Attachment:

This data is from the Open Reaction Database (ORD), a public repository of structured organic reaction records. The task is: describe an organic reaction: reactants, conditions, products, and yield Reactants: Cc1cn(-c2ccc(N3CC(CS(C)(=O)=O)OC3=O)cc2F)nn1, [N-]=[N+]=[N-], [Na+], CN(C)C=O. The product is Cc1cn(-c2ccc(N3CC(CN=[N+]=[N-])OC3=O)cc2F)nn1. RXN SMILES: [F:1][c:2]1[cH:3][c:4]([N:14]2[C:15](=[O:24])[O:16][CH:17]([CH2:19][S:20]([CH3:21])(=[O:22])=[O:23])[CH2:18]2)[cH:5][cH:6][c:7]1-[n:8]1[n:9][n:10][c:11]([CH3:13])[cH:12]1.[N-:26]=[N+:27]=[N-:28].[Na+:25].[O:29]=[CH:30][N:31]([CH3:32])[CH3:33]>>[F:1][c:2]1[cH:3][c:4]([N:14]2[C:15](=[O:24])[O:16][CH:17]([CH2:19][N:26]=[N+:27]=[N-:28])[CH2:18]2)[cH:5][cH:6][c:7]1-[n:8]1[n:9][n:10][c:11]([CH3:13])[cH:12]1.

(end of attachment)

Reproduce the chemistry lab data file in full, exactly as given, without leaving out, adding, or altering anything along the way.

This data is from the Open Reaction Database (ORD), a public repository of structured organic reaction records. The task is: describe an organic reaction: reactants, conditions, products, and yield Reactants: Cc1cn(-c2ccc(N3CC(CS(C)(=O)=O)OC3=O)cc2F)nn1, [N-]=[N+]=[N-], [Na+], CN(C)C=O. The product is Cc1cn(-c2ccc(N3CC(CN=[N+]=[N-])OC3=O)cc2F)nn1. RXN SMILES: [F:1][c:2]1[cH:3][c:4]([N:14]2[C:15](=[O:24])[O:16][CH:17]([CH2:19][S:20]([CH3:21])(=[O:22])=[O:23])[CH2:18]2)[cH:5][cH:6][c:7]1-[n:8]1[n:9][n:10][c:11]([CH3:13])[cH:12]1.[N-:26]=[N+:27]=[N-:28].[Na+:25].[O:29]=[CH:30][N:31]([CH3:32])[CH3:33]>>[F:1][c:2]1[cH:3][c:4]([N:14]2[C:15](=[O:24])[O:16][CH:17]([CH2:19][N:26]=[N+:27]=[N-:28])[CH2:18]2)[cH:5][cH:6][c:7]1-[n:8]1[n:9][n:10][c:11]([CH3:13])[cH:12]1.